Welcome
Dr.C.E.H Orpen

The book, The Avenue: A History of the Claremont Institution, covers the remarkable story of the ‘forgotten school’ established in Dublin, Ireland for the purpose of educating the deaf. During the 18th century similar institutions had already been in existence in major European cities; but in the year of 1816 a young Cork-born doctor, Dr. Charles Edward Herbert Orpen (pictured), having realised that there was no such school in Ireland for deaf children, took action to rectify that omission.

The material in the book refers not only to history of education but also to the social history of Dublin, particularly Glasnevin and Monkstown. In addition, the book contains pen-pictures composed by pupils describing life during the early 19th century - on the streets of Dublin, at school and at home. The book refers to the great personalities of the day including those who were involved in the education of the deaf – the Abbe de L’Epee, Gallaudet, Braidwood and Laurent Clerc. Also to Sir William Wilde, father of Oscar Wilde (poet/playwright), and to the deaf son of the Young Ireland leader, William Smith O’Brien. Events such as the ‘Big Wind’ of 1839 and visits to Dublin Castle and the Phoenix Park were covered by the book.

Today, education is taken for granted, but in the early 1820s, it was perceived as an escape from poverty and dependence. With the hope of having their deaf son admitted into Claremont, the poor parents and the little boy walked from County Clare to Dublin, taking shelter under trees and hedges along the way. When they arrived at the city, they were informed that there was no money available to admit any more deaf children.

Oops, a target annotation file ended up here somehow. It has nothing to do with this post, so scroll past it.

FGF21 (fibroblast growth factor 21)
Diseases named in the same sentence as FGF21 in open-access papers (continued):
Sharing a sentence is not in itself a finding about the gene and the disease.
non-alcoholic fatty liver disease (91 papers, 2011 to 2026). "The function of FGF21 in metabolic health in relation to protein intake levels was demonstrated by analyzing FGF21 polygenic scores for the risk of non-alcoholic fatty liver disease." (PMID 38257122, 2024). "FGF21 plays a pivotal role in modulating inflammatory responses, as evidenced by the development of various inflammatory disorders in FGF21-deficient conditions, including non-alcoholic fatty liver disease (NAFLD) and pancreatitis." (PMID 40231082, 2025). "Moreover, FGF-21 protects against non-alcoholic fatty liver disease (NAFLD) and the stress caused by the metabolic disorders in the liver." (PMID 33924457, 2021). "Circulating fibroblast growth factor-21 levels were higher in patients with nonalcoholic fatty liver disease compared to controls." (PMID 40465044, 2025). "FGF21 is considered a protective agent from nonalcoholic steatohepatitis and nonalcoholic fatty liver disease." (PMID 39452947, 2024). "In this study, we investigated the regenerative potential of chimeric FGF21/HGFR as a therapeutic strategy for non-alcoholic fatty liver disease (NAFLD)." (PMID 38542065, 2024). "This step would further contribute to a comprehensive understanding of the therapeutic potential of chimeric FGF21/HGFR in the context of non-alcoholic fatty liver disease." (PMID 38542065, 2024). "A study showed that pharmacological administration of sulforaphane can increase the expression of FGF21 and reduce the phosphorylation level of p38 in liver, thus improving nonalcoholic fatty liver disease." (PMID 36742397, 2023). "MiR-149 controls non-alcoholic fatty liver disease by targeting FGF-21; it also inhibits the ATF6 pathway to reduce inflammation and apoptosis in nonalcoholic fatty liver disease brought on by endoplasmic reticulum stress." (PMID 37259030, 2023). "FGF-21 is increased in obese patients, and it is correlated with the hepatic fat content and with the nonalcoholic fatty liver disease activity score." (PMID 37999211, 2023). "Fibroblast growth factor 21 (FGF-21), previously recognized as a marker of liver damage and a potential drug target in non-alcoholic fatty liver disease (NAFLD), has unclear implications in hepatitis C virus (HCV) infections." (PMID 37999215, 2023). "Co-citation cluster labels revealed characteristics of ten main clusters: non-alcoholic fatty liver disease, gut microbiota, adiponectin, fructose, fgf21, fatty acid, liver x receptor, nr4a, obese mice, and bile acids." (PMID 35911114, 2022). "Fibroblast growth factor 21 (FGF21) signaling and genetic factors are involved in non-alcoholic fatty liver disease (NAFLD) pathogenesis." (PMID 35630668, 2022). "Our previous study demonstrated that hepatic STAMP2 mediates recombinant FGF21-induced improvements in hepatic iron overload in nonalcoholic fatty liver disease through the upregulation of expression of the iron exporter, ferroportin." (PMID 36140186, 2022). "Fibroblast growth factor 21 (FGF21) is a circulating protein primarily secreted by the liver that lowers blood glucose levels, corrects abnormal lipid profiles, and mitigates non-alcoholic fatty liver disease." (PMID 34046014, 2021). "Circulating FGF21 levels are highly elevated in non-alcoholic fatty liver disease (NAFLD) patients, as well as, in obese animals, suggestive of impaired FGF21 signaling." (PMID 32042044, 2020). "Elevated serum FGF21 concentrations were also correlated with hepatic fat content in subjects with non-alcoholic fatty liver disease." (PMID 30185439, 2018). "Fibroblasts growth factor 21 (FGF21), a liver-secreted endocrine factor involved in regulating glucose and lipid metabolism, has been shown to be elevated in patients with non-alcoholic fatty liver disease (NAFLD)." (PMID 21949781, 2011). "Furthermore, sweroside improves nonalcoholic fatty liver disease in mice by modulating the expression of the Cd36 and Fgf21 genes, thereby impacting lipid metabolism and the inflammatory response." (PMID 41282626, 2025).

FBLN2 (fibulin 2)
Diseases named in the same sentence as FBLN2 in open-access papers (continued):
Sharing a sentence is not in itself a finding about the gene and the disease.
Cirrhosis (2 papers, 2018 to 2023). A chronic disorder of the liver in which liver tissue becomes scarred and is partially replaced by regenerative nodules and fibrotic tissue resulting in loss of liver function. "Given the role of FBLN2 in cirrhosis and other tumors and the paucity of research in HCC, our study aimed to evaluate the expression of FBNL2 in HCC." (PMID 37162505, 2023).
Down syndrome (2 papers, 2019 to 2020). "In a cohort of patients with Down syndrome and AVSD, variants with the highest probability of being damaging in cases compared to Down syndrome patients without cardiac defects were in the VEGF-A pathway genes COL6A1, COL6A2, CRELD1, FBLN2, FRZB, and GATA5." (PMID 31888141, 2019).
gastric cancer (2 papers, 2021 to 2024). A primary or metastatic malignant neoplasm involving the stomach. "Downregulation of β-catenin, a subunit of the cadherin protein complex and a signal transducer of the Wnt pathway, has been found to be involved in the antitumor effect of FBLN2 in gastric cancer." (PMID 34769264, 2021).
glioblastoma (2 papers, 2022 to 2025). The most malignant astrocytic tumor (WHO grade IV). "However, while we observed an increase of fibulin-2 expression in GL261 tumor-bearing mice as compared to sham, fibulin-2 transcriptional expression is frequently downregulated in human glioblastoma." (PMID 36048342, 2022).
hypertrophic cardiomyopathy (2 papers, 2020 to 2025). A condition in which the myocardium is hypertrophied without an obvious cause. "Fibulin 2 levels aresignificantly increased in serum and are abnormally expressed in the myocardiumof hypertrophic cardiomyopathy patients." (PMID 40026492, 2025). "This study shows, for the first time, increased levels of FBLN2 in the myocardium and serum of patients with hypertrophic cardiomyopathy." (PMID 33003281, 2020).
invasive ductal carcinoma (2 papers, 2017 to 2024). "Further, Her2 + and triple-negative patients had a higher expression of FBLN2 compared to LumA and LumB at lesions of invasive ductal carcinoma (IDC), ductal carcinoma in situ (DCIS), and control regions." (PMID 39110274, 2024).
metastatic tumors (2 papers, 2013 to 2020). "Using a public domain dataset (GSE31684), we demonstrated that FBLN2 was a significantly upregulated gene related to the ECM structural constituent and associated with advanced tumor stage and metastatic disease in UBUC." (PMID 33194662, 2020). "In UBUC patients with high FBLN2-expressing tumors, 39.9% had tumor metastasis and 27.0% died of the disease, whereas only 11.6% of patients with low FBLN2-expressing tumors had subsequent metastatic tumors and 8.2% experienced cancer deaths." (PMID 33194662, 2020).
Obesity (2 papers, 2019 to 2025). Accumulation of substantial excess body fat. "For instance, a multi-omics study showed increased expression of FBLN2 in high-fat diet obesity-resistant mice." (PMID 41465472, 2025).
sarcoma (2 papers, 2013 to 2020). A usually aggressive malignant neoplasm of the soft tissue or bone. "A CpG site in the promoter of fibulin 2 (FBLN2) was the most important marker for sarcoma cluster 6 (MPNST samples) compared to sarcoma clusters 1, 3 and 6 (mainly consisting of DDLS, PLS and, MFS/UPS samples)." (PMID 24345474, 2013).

Rachel Pollard, author/researcher

Contained in this book are stories of some of the former pupils who went down the Avenue for the last time into the world of work in Ireland and overseas, including the girl, Eva Charlotte Weily, who touched the heart of her teacher, Joseph Keating, that he decided to marry her. Records from 1816 onwards of over 2,500 pupils, some with connections to the U.S.A., the U.K., Australia and Canada. have been taken note of, and this should prove a boon to genealogists.

Moreover, the book tells the story of yet another forgotten Dublin institution – The Dublin Working Boys’ Home and Harding Technical School (usually known as ‘The Harding’), of which some former Claremont pupils were resident.

Academics of all levels in the discipline of Deaf Studies – encompassing Irish Sign Language, pedagogy, sociology and history – have found the book, with index, bibliography, appendices and references, as a valuable resource. Mentioned are reports of the court cases involving Deaf people, one of them as a juror, and another of a former pupil assaulting two priests in a Dublin church. Covered is the will of a deceased Deaf millionaire being contested, and for those who love crime stories, there’s a good dose of murder cases. And there’s a chapter on the ‘forgotten’ social group – Deaf women, one of them as authoress and another as a faithful servant.

William & Samuel Rothwell, Co. Wexford